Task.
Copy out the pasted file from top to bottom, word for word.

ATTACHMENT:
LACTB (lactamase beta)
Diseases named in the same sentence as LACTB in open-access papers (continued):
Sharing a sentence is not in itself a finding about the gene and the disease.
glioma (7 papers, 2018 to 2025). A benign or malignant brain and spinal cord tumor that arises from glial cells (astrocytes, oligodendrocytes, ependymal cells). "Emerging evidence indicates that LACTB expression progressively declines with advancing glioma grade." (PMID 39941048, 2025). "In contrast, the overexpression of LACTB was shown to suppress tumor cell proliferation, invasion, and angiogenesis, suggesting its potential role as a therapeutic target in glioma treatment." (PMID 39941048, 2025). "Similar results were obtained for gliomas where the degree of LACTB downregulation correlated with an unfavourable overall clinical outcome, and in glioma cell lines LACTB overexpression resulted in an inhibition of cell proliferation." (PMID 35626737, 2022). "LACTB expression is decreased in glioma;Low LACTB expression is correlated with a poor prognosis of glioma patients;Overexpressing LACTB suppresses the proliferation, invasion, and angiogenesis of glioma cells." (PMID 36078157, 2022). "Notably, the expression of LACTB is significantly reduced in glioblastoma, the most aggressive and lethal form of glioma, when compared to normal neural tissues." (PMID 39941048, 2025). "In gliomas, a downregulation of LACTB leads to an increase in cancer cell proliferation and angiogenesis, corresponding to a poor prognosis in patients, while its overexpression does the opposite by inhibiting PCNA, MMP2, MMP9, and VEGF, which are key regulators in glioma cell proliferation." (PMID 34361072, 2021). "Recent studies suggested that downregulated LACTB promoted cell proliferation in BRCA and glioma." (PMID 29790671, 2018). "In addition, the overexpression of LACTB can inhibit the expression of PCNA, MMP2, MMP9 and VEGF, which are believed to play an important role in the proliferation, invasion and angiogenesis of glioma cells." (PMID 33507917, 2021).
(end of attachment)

LACTB (lactamase beta)
Diseases named in the same sentence as LACTB in open-access papers (continued):
Sharing a sentence is not in itself a finding about the gene and the disease.
glioma (7 papers, 2018 to 2025). A benign or malignant brain and spinal cord tumor that arises from glial cells (astrocytes, oligodendrocytes, ependymal cells). "Emerging evidence indicates that LACTB expression progressively declines with advancing glioma grade." (PMID 39941048, 2025). "In contrast, the overexpression of LACTB was shown to suppress tumor cell proliferation, invasion, and angiogenesis, suggesting its potential role as a therapeutic target in glioma treatment." (PMID 39941048, 2025). "Similar results were obtained for gliomas where the degree of LACTB downregulation correlated with an unfavourable overall clinical outcome, and in glioma cell lines LACTB overexpression resulted in an inhibition of cell proliferation." (PMID 35626737, 2022). "LACTB expression is decreased in glioma;Low LACTB expression is correlated with a poor prognosis of glioma patients;Overexpressing LACTB suppresses the proliferation, invasion, and angiogenesis of glioma cells." (PMID 36078157, 2022). "Notably, the expression of LACTB is significantly reduced in glioblastoma, the most aggressive and lethal form of glioma, when compared to normal neural tissues." (PMID 39941048, 2025). "In gliomas, a downregulation of LACTB leads to an increase in cancer cell proliferation and angiogenesis, corresponding to a poor prognosis in patients, while its overexpression does the opposite by inhibiting PCNA, MMP2, MMP9, and VEGF, which are key regulators in glioma cell proliferation." (PMID 34361072, 2021). "Recent studies suggested that downregulated LACTB promoted cell proliferation in BRCA and glioma." (PMID 29790671, 2018). "In addition, the overexpression of LACTB can inhibit the expression of PCNA, MMP2, MMP9 and VEGF, which are believed to play an important role in the proliferation, invasion and angiogenesis of glioma cells." (PMID 33507917, 2021).